How can you returns True if all elements of the iterable are true using Python : all()

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Python’s all() is a built-in function that returns True if all elements of the iterable are true (or if the iterable is empty). It takes an iterable (like a list, dictionary, etc.) and checks each element using the standard truth testing procedure. If it encounters any element in the iterable that evaluates to False, it returns False; otherwise, it returns True.


# Learning @
# Using all() to check if all elements in a list are positive
numbers = [4, 2, 3, 1]
result = all(number > 0 for number in numbers)
print("All elements are positive:", result)

When should we use the all() function

The all() function is incredibly useful when you need to check if all elements in an iterable satisfy a specific condition, such as validating input data, checking the health status of system components, or verifying whether all conditions in a list of boolean flags are True.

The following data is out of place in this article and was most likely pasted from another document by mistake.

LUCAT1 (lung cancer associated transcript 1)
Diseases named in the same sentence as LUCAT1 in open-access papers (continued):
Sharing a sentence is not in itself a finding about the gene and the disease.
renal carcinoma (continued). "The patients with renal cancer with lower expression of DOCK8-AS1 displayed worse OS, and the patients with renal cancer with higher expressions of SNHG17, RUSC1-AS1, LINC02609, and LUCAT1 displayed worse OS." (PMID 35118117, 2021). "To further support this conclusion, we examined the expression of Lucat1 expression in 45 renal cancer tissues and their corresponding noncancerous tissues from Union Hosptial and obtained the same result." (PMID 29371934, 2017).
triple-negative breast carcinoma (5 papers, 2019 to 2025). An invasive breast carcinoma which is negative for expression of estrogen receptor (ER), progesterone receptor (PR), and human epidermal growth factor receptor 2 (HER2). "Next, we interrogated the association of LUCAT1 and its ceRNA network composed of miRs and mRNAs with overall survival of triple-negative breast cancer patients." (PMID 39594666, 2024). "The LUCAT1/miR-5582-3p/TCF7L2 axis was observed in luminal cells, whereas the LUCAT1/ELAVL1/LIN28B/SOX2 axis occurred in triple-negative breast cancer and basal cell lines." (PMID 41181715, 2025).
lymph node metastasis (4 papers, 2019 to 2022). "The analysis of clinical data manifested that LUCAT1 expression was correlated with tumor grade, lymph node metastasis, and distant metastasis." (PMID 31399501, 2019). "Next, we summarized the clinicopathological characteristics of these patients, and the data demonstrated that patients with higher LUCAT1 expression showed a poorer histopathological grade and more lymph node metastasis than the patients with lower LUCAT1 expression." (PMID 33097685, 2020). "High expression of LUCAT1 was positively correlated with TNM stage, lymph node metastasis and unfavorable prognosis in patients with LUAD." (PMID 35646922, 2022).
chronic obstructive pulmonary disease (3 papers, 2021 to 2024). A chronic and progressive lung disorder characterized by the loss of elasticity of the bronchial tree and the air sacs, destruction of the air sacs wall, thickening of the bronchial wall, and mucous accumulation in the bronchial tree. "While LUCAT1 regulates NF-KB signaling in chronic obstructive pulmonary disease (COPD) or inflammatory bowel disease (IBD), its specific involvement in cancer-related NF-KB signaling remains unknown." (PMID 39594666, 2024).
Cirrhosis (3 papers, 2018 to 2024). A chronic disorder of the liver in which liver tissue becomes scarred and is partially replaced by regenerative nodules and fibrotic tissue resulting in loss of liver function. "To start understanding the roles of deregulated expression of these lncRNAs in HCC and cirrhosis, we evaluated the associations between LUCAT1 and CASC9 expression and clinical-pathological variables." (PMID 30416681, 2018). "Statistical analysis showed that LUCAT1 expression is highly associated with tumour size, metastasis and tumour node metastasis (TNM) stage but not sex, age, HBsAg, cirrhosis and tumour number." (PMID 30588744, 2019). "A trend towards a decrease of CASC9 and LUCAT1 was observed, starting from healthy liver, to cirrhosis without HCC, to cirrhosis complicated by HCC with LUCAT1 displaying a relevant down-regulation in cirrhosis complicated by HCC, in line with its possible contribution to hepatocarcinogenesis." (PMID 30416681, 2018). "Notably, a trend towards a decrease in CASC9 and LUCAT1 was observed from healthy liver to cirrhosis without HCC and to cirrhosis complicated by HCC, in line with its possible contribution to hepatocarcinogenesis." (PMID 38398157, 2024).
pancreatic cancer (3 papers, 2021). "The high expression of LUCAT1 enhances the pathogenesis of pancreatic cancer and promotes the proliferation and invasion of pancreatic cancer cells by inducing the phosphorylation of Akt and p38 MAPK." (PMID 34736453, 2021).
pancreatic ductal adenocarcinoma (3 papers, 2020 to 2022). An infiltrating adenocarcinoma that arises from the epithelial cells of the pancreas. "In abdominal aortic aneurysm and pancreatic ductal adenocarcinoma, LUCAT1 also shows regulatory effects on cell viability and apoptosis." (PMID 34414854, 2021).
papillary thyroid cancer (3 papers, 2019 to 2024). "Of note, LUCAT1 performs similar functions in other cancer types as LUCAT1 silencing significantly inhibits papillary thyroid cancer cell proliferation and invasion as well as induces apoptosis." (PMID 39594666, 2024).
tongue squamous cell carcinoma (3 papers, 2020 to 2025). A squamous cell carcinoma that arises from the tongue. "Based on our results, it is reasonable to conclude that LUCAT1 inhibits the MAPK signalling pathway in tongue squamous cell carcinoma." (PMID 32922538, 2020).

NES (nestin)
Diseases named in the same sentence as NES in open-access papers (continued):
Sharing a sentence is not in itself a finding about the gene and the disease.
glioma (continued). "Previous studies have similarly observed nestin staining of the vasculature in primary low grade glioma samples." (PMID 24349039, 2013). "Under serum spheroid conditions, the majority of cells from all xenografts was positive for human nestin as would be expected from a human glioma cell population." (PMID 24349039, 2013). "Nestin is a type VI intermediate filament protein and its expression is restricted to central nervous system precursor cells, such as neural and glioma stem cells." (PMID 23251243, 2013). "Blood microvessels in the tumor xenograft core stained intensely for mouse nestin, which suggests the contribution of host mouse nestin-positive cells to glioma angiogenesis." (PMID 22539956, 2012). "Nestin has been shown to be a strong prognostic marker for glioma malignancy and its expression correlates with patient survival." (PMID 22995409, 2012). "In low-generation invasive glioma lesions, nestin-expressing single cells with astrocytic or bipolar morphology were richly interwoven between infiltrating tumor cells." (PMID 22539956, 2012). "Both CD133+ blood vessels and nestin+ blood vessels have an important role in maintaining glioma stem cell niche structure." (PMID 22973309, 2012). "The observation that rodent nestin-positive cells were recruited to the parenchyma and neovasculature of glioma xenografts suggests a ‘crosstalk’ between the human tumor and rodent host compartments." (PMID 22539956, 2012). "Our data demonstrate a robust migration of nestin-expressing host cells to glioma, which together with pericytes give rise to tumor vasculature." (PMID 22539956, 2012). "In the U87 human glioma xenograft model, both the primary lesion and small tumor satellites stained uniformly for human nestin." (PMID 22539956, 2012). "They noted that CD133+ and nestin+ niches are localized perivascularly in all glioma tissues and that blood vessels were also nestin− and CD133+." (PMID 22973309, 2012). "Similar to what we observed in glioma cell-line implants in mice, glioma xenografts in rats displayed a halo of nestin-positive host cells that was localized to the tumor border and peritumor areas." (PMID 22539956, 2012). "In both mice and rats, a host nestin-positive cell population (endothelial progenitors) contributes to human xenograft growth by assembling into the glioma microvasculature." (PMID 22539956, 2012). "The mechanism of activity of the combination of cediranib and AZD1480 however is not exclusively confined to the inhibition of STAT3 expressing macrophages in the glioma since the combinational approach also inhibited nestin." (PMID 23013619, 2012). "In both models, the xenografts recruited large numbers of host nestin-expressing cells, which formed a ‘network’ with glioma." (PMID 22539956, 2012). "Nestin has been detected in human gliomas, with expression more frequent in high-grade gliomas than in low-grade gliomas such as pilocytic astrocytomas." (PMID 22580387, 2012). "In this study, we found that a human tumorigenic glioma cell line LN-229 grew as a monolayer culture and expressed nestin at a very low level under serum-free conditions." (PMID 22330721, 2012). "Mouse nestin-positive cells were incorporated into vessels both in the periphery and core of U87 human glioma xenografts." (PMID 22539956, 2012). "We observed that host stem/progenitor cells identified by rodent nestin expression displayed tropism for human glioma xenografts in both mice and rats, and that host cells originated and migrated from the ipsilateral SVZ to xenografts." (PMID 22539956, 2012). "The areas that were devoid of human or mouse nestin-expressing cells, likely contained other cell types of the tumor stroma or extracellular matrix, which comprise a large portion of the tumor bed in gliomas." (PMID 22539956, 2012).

1. Conciseness: It condenses multi-line loops into a single, readable line of code.
  2. Readability: The function’s purpose is clear, making your code more understandable.
  3. Efficiency: Reduces the amount of boilerplate code, helping to maintain cleaner, more Pythonic scripts.


  1. Short-Circuiting: The all() function doesn’t short-circuit. It will evaluate all elements in the iterable even if a False element is found.
  2. Debugging: When all() returns False, it doesn’t indicate which element failed the condition, potentially making debugging slightly harder.

Use cases:

  1. Data Validation: Verify if all inputs in a data set adhere to specific rules or constraints.
  2. Health Checks: In a distributed system, ensure all services or nodes are operational.
  3. Feature Flags: Check if all feature flags in an application are set to True before rolling out a new feature.
Author: user